2020 has shown us that no matter how well you plan for the future, things don’t always go according to plan. I had to laugh as I read about a prediction made back in 1967, when experts predicted that by the turn of the century technology would have taken over so much of the work we do that the average American work week would be only 22 hours long, and they stated that we would work only 27 weeks a year. As a result, one of our biggest problems would be in deciding what to do with all our leisure time. Wow! I don’t know about you, but that prediction certainly missed the mark as far as my life is concerned! In fact, most of us seem to be overly busy. We’re always in a hurry. We walk fast, and talk fast, and eat fast. Then after we eat, all too often, we stand up and say, "Excuse me. I’ve gotta run."
Well, it’s that time of the year again when we start thinking about New Year’s resolutions and setting goals for a new year. Only thing is, things often don’t turn out as we planned because most people aren’t so good at following through on their goals for very long. So what should we do? In one survey by psychologists at the University of Washington, the researchers found that most people keep the promise they put at the top of their list, at least for a while. But the most interesting result of the survey found that people are more willing to do something they know is right than give up something they know is wrong: 84% of those surveyed vowed to start doing something like exercising, but only 14% vowed to give up something. In a 2003 article by Bryan Eisenberg that still makes a lot of sense, he offers these tips for keeping at your New Year’s goals:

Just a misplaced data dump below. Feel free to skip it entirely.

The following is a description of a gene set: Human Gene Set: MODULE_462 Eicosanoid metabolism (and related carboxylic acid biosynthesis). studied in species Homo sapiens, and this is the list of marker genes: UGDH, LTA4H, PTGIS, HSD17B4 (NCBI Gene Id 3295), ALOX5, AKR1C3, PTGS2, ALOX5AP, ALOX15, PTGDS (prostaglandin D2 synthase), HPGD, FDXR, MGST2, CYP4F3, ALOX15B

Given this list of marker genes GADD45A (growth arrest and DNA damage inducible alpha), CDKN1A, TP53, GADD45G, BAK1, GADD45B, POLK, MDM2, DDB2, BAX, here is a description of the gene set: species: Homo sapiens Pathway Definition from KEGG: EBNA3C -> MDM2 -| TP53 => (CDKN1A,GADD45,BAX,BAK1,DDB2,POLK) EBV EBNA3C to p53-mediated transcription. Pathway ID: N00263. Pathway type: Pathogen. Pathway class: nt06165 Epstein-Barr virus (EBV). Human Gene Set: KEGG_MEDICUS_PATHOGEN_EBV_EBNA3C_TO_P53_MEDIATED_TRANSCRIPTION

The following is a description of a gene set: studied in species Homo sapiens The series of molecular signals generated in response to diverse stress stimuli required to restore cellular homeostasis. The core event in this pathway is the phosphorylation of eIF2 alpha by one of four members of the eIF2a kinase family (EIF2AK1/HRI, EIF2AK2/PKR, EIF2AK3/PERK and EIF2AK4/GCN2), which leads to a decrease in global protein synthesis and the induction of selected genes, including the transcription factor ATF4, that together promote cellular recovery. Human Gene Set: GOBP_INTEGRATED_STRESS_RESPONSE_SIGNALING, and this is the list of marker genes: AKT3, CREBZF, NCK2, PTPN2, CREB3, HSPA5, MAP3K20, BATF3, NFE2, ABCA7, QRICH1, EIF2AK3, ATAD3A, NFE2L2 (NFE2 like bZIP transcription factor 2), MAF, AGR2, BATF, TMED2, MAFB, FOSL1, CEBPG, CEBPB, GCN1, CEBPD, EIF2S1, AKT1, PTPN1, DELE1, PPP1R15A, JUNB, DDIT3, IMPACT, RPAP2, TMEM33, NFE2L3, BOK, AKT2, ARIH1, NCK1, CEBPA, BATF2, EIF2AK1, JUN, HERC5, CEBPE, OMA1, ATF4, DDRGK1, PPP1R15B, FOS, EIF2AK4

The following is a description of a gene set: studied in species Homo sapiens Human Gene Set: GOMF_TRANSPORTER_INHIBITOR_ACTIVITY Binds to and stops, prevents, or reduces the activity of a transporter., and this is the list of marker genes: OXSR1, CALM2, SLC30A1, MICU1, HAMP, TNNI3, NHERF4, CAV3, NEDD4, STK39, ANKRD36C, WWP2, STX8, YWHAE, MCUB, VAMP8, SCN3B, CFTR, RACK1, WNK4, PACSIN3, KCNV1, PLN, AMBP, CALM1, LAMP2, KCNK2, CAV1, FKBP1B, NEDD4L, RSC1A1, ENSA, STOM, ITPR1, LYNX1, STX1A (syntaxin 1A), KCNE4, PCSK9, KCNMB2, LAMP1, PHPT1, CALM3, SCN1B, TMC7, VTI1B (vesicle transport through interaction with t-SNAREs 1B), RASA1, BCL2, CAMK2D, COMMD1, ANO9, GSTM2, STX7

- Make only one or two resolutions.
- Choose resolutions you’ve been thinking about for a while.
- Adopt a new good behavior rather than trying to shake an engrained bad habit.
- Choose realistic goals you feel confident you can meet.
- If you don’t succeed, determine the barriers that blocked you, and try again.
So here we are at the end of 2020 moving into 2021. I wonder how we’ll do this year? Will we be busy? Will we make better use of our time? In 362 days, when this year is over, will we look back with joy or with regret? Will we look to the future with anticipation or with dread? I want to add one more recommendation to the tips listed above as you consider goals for a new year. Ephesians 5:15-17 tells us: "Be very careful, then, how you live—not as unwise but as wise, making the most of every opportunity, because the days are evil. Therefore, do not be foolish, but understand what the Lord’s will is."
Let’s get intentional about our spiritual life this year, reading and studying the Bible as we commit to worshipping together as Community Christian Church. It will help you “understand what the Lord’s will is” for you.
Celebrating 2021 with you,